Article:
Careers Service

Choosing a Course

Choosing a Course

Find out the difference between accelerated/graduate entry and undergraduate degrees, and what to consider when choosing a course.

Applicants may list a maximum of four choices of medicine course (A100, A101, A102, A103, A104, A105 and A106). Applicants may use their one remaining choice to select a non-medicine programme, should they wish to do so. There is no order of preference. For more details see UCAS.

Accelerated/graduate entry and undergraduate entry

The accelerated/graduate entry course is, as the name implies, aimed at graduates and is more demanding. It is usually four years long with the equivalent of the first two years of a five-year undergraduate course compressed into one year. This means longer hours and shorter holidays.

Funding for the programmes varies, as there is more financial support for the accelerated/graduate entry course.

We usually recommend applying to at least one undergraduate course, as the accelerated/graduate entry course is so competitive. However, this really depends on your own requirements.

Learning styles

When you are choosing your course you should also consider learning styles (eg. problem-based learning, integrated, or traditional). You should also consider entry requirements and quality of life.

You’ll probably be living in or around the city for at least four years. Weigh up your options carefully. Our careers consultants can discuss your options with you.

Advice from the Careers Service

Applying to medical school is a lengthy and complicated process. It's likely you'll have a few questions along the way.

If you need help deciding if medicine is for you, or if you would like feedback on your application, talk to us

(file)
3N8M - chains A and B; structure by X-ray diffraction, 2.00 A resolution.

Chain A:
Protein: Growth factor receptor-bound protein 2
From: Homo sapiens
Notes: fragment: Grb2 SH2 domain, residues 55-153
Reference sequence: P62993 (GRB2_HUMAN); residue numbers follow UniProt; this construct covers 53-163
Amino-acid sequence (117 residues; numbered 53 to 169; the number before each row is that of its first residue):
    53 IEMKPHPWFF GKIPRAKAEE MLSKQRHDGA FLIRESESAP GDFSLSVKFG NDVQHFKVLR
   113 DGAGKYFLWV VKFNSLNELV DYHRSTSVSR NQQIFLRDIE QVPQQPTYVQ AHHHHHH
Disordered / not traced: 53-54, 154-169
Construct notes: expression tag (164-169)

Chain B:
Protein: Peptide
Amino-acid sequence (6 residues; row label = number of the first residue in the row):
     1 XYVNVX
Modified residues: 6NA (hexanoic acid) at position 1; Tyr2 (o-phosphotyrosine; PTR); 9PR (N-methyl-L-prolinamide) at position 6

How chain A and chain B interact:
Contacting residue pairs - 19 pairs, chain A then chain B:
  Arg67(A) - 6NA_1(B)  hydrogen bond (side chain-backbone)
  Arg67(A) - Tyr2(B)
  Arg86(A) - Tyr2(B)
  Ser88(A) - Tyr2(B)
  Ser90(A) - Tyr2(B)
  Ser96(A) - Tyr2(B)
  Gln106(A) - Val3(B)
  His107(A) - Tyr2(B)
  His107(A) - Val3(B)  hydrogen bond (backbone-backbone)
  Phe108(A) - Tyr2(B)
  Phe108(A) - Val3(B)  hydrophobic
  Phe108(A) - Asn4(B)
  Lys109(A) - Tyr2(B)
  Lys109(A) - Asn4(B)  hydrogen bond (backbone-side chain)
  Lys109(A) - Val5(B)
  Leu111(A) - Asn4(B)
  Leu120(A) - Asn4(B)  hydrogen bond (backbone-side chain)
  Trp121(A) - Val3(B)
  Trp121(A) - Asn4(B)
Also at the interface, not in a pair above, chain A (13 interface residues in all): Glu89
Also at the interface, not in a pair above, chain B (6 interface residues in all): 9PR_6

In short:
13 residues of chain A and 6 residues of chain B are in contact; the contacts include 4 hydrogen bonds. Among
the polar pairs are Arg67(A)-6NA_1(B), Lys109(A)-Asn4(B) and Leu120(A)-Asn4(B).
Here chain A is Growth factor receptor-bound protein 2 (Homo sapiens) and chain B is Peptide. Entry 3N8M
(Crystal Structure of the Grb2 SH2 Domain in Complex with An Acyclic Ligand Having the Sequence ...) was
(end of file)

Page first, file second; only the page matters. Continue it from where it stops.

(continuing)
Further information

For more information on choosing a course, check the NHS Health Careers site for Medical school courses. 

For further information about the graduate/accelerated entry medical degree, read the TARGETjobs's page 'No medical degree – no problem'.

Studying medicine abroad

There are many medical schools around the world that specialise in teaching international students. Many of these universities' graduates are working in the UK healthcare sector although often they may have considerable experience abroad in addition to their studies.

There are a lot of factors to consider if you are thinking of studying medicine overseas, including the cost of study, entry requirements, languages you speak, and whether your medical degree will be recognised in the UK. (This is a highly important consideration when choosing to study medicine abroad if you want to work in the UK afterwards).

We advise you to check with General Medical Council about the recognition of any non-UK university’s medicine qualifications. Their website also has information on overseas qualifications that they will accept.

Study abroad advice

You can use the Study Abroad resources on our website to look for courses overseas and find out more general information about studying abroad. Some of these sites focus on postgraduate study but most cover undergraduate courses too.

More information

If you’re thinking of studying medicine abroad, you can book a guidance appointment via MyCareer, or come to King’s Gate during our drop-in hours. Our careers consultants can help you with exploring your options or planning your career.